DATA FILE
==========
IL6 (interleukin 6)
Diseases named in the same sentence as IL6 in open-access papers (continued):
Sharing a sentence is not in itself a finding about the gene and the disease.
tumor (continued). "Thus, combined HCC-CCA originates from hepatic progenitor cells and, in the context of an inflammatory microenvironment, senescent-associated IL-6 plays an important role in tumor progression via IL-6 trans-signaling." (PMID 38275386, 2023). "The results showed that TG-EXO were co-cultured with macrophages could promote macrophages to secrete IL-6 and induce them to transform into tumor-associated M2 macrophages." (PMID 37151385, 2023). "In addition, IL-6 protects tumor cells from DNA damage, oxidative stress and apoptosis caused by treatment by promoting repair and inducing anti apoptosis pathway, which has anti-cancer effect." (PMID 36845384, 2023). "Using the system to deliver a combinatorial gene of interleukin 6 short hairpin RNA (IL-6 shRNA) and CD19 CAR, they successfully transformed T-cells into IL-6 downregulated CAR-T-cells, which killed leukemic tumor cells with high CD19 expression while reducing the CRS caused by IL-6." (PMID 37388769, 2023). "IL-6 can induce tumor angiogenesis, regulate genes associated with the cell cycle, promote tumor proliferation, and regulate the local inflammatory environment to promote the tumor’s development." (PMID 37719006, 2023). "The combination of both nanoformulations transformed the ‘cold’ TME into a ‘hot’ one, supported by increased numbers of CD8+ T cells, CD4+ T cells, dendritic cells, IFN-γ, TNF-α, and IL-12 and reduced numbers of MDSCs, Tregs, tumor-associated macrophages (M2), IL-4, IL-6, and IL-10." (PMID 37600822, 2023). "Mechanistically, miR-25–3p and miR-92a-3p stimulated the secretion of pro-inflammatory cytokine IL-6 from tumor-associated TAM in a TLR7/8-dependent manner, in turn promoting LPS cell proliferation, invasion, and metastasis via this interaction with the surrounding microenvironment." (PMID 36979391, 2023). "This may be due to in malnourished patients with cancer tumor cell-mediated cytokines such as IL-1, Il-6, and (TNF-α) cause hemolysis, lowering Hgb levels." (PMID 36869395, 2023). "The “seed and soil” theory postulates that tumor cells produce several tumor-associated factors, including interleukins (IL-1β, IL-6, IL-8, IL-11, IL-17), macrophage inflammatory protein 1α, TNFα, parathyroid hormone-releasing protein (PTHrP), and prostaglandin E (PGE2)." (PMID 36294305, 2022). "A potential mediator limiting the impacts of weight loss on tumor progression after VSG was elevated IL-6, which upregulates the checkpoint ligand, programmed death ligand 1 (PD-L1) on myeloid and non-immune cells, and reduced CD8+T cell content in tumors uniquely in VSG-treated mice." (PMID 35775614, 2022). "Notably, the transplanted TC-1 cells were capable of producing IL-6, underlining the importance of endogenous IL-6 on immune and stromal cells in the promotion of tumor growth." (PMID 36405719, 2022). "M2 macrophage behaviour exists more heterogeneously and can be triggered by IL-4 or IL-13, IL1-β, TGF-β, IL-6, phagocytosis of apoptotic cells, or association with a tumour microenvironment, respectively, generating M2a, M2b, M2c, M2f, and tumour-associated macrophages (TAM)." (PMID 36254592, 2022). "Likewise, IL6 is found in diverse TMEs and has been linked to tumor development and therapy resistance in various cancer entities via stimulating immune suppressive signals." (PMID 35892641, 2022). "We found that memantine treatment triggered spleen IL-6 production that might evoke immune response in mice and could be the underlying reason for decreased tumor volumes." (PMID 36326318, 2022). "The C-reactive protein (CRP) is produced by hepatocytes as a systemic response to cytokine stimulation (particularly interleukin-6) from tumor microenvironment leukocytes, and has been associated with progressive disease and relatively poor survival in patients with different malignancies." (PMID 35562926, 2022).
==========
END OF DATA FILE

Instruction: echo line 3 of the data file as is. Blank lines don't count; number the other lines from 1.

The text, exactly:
Sharing a sentence is not in itself a finding about the gene and the disease.